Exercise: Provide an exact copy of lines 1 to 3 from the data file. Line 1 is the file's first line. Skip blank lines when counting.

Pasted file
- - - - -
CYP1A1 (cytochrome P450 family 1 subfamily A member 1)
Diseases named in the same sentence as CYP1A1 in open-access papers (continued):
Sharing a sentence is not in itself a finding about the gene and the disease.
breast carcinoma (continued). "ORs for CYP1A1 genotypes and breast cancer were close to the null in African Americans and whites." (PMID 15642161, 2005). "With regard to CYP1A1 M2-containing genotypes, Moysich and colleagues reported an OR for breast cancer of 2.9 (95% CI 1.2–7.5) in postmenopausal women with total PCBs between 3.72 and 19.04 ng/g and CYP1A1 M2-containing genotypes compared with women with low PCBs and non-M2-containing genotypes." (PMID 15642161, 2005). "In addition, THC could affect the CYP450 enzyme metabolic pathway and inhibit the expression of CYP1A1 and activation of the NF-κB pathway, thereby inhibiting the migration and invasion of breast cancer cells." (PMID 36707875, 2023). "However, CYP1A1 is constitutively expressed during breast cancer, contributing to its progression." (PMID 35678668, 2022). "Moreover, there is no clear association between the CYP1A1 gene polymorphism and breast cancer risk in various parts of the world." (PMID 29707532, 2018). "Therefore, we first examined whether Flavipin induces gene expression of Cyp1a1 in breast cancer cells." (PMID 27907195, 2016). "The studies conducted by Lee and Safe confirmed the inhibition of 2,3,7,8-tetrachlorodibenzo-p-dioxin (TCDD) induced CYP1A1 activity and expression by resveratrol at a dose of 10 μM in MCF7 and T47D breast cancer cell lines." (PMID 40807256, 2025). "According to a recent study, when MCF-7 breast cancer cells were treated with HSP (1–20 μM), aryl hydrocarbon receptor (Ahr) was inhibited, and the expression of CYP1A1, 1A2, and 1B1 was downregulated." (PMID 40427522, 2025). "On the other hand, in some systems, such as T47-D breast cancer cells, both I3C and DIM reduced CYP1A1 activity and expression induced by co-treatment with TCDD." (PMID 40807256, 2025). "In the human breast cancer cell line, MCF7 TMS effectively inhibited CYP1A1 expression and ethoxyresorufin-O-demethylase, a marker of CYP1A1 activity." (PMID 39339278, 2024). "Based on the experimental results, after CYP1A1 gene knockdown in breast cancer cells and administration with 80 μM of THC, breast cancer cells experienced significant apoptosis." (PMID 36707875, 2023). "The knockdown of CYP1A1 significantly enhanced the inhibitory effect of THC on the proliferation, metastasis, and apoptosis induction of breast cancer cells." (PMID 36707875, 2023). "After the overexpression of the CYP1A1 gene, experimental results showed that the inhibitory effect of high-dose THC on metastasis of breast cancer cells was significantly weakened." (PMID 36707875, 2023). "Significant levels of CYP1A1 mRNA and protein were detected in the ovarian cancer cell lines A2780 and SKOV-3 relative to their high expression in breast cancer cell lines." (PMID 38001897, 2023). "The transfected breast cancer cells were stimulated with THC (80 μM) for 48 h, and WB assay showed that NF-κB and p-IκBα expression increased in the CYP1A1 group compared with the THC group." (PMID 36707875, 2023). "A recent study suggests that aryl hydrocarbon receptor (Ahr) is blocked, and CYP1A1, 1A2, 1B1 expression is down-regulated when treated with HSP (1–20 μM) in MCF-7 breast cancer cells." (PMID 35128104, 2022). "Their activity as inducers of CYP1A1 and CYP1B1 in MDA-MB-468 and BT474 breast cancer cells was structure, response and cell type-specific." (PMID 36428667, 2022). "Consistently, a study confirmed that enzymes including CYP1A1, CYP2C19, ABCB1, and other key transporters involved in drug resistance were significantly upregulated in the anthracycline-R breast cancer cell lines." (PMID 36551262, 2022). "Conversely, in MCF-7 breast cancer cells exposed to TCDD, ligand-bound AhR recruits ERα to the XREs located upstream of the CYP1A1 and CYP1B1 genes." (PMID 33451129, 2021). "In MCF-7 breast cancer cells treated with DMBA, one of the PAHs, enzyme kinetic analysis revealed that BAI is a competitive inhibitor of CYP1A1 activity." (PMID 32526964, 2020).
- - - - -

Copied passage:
CYP1A1 (cytochrome P450 family 1 subfamily A member 1)
Diseases named in the same sentence as CYP1A1 in open-access papers (continued):
Sharing a sentence is not in itself a finding about the gene and the disease.